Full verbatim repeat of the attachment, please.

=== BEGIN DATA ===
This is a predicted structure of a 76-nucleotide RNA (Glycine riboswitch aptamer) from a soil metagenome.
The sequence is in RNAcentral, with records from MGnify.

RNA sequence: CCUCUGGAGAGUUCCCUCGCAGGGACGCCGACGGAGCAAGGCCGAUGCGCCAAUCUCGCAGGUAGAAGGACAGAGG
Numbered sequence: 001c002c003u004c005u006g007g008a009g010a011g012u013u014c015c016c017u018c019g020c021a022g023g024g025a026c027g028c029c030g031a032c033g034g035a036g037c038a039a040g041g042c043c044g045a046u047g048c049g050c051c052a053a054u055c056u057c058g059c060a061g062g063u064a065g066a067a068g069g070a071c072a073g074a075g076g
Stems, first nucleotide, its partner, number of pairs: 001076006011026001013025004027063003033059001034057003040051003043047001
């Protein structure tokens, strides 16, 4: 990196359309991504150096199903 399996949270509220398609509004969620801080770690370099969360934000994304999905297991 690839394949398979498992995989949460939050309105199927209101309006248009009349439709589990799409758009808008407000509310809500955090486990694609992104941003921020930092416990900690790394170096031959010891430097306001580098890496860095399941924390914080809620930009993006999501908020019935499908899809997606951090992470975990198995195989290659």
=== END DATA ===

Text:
This is a predicted structure of a 76-nucleotide RNA (Glycine riboswitch aptamer) from a soil metagenome.
The sequence is in RNAcentral, with records from MGnify.

RNA sequence: CCUCUGGAGAGUUCCCUCGCAGGGACGCCGACGGAGCAAGGCCGAUGCGCCAAUCUCGCAGGUAGAAGGACAGAGG
Numbered sequence: 001c002c003u004c005u006g007g008a009g010a011g012u013u014c015c016c017u018c019g020c021a022g023g024g025a026c027g028c029c030g031a032c033g034g035a036g037c038a039a040g041g042c043c044g045a046u047g048c049g050c051c052a053a054u055c056u057c058g059c060a061g062g063u064a065g066a067a068g069g070a071c072a073g074a075g076g
Stems, first nucleotide, its partner, number of pairs: 001076006011026001013025004027063003033059001034057003040051003043047001
């Protein structure tokens, strides 16, 4: 990196359309991504150096199903 399996949270509220398609509004969620801080770690370099969360934000994304999905297991 690839394949398979498992995989949460939050309105199927209101309006248009009349439709589990799409758009808008407000509310809500955090486990694609992104941003921020930092416990900690790394170096031959010891430097306001580098890496860095399941924390914080809620930009993006999501908020019935499908899809997606951090992470975990198995195989290659």